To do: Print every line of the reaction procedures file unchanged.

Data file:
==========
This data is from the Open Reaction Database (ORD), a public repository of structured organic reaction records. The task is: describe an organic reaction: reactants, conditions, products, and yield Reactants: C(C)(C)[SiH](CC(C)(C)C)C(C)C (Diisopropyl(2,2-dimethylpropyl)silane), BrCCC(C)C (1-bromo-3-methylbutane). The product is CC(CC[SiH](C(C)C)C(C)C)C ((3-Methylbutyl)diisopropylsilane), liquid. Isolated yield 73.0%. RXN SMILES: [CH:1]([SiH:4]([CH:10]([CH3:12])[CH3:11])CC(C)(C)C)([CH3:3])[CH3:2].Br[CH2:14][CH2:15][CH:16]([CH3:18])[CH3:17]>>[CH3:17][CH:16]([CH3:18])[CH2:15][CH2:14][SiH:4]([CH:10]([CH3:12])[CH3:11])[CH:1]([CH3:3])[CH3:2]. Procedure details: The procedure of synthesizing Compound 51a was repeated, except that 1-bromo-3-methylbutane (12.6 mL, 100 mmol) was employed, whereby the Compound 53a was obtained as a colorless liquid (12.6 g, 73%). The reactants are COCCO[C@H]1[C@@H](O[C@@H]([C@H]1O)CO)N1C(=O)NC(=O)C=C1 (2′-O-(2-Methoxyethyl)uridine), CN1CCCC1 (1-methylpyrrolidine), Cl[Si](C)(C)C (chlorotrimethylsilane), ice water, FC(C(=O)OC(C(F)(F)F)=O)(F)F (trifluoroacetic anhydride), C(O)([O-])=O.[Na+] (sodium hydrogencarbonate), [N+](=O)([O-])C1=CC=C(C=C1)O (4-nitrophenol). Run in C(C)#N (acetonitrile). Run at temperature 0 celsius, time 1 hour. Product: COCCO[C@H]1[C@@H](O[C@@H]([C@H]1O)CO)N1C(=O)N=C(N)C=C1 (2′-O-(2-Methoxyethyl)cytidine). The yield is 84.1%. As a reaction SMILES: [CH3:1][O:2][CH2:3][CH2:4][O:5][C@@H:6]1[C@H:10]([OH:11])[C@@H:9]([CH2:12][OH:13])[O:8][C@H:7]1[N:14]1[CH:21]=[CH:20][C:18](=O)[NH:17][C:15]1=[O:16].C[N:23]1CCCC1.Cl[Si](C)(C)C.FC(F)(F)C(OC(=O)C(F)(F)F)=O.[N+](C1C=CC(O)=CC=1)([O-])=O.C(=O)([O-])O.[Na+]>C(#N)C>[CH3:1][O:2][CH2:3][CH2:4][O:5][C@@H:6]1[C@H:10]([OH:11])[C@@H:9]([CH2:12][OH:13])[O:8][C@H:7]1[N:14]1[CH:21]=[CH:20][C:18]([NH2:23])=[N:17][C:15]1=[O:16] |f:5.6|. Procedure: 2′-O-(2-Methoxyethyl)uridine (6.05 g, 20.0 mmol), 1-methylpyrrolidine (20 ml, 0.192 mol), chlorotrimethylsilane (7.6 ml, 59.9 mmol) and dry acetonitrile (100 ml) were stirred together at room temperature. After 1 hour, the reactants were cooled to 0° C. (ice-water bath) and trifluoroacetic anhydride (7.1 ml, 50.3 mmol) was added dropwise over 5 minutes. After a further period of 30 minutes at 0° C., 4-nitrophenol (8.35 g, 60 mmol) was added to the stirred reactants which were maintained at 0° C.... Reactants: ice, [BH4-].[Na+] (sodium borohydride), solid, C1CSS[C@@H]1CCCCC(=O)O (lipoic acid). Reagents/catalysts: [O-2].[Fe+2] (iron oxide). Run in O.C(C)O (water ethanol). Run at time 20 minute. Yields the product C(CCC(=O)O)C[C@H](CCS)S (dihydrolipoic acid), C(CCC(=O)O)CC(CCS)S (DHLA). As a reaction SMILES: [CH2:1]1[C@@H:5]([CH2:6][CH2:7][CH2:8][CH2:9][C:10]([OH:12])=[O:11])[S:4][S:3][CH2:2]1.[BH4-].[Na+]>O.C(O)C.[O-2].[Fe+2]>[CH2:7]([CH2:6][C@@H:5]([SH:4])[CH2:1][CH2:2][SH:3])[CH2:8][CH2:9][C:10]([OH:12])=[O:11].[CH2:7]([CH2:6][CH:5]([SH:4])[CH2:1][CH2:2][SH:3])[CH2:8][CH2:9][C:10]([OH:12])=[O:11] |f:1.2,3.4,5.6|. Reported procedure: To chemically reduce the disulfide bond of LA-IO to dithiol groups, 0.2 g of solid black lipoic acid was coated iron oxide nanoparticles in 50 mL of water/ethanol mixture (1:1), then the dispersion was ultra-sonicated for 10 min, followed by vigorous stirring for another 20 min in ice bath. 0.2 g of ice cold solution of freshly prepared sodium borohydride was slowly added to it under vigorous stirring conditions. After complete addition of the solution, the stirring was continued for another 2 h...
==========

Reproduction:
This data is from the Open Reaction Database (ORD), a public repository of structured organic reaction records. The task is: describe an organic reaction: reactants, conditions, products, and yield Reactants: C(C)(C)[SiH](CC(C)(C)C)C(C)C (Diisopropyl(2,2-dimethylpropyl)silane), BrCCC(C)C (1-bromo-3-methylbutane). The product is CC(CC[SiH](C(C)C)C(C)C)C ((3-Methylbutyl)diisopropylsilane), liquid. Isolated yield 73.0%. RXN SMILES: [CH:1]([SiH:4]([CH:10]([CH3:12])[CH3:11])CC(C)(C)C)([CH3:3])[CH3:2].Br[CH2:14][CH2:15][CH:16]([CH3:18])[CH3:17]>>[CH3:17][CH:16]([CH3:18])[CH2:15][CH2:14][SiH:4]([CH:10]([CH3:12])[CH3:11])[CH:1]([CH3:3])[CH3:2]. Procedure details: The procedure of synthesizing Compound 51a was repeated, except that 1-bromo-3-methylbutane (12.6 mL, 100 mmol) was employed, whereby the Compound 53a was obtained as a colorless liquid (12.6 g, 73%). The reactants are COCCO[C@H]1[C@@H](O[C@@H]([C@H]1O)CO)N1C(=O)NC(=O)C=C1 (2′-O-(2-Methoxyethyl)uridine), CN1CCCC1 (1-methylpyrrolidine), Cl[Si](C)(C)C (chlorotrimethylsilane), ice water, FC(C(=O)OC(C(F)(F)F)=O)(F)F (trifluoroacetic anhydride), C(O)([O-])=O.[Na+] (sodium hydrogencarbonate), [N+](=O)([O-])C1=CC=C(C=C1)O (4-nitrophenol). Run in C(C)#N (acetonitrile). Run at temperature 0 celsius, time 1 hour. Product: COCCO[C@H]1[C@@H](O[C@@H]([C@H]1O)CO)N1C(=O)N=C(N)C=C1 (2′-O-(2-Methoxyethyl)cytidine). The yield is 84.1%. As a reaction SMILES: [CH3:1][O:2][CH2:3][CH2:4][O:5][C@@H:6]1[C@H:10]([OH:11])[C@@H:9]([CH2:12][OH:13])[O:8][C@H:7]1[N:14]1[CH:21]=[CH:20][C:18](=O)[NH:17][C:15]1=[O:16].C[N:23]1CCCC1.Cl[Si](C)(C)C.FC(F)(F)C(OC(=O)C(F)(F)F)=O.[N+](C1C=CC(O)=CC=1)([O-])=O.C(=O)([O-])O.[Na+]>C(#N)C>[CH3:1][O:2][CH2:3][CH2:4][O:5][C@@H:6]1[C@H:10]([OH:11])[C@@H:9]([CH2:12][OH:13])[O:8][C@H:7]1[N:14]1[CH:21]=[CH:20][C:18]([NH2:23])=[N:17][C:15]1=[O:16] |f:5.6|. Procedure: 2′-O-(2-Methoxyethyl)uridine (6.05 g, 20.0 mmol), 1-methylpyrrolidine (20 ml, 0.192 mol), chlorotrimethylsilane (7.6 ml, 59.9 mmol) and dry acetonitrile (100 ml) were stirred together at room temperature. After 1 hour, the reactants were cooled to 0° C. (ice-water bath) and trifluoroacetic anhydride (7.1 ml, 50.3 mmol) was added dropwise over 5 minutes. After a further period of 30 minutes at 0° C., 4-nitrophenol (8.35 g, 60 mmol) was added to the stirred reactants which were maintained at 0° C.... Reactants: ice, [BH4-].[Na+] (sodium borohydride), solid, C1CSS[C@@H]1CCCCC(=O)O (lipoic acid). Reagents/catalysts: [O-2].[Fe+2] (iron oxide). Run in O.C(C)O (water ethanol). Run at time 20 minute. Yields the product C(CCC(=O)O)C[C@H](CCS)S (dihydrolipoic acid), C(CCC(=O)O)CC(CCS)S (DHLA). As a reaction SMILES: [CH2:1]1[C@@H:5]([CH2:6][CH2:7][CH2:8][CH2:9][C:10]([OH:12])=[O:11])[S:4][S:3][CH2:2]1.[BH4-].[Na+]>O.C(O)C.[O-2].[Fe+2]>[CH2:7]([CH2:6][C@@H:5]([SH:4])[CH2:1][CH2:2][SH:3])[CH2:8][CH2:9][C:10]([OH:12])=[O:11].[CH2:7]([CH2:6][CH:5]([SH:4])[CH2:1][CH2:2][SH:3])[CH2:8][CH2:9][C:10]([OH:12])=[O:11] |f:1.2,3.4,5.6|. Reported procedure: To chemically reduce the disulfide bond of LA-IO to dithiol groups, 0.2 g of solid black lipoic acid was coated iron oxide nanoparticles in 50 mL of water/ethanol mixture (1:1), then the dispersion was ultra-sonicated for 10 min, followed by vigorous stirring for another 20 min in ice bath. 0.2 g of ice cold solution of freshly prepared sodium borohydride was slowly added to it under vigorous stirring conditions. After complete addition of the solution, the stirring was continued for another 2 h...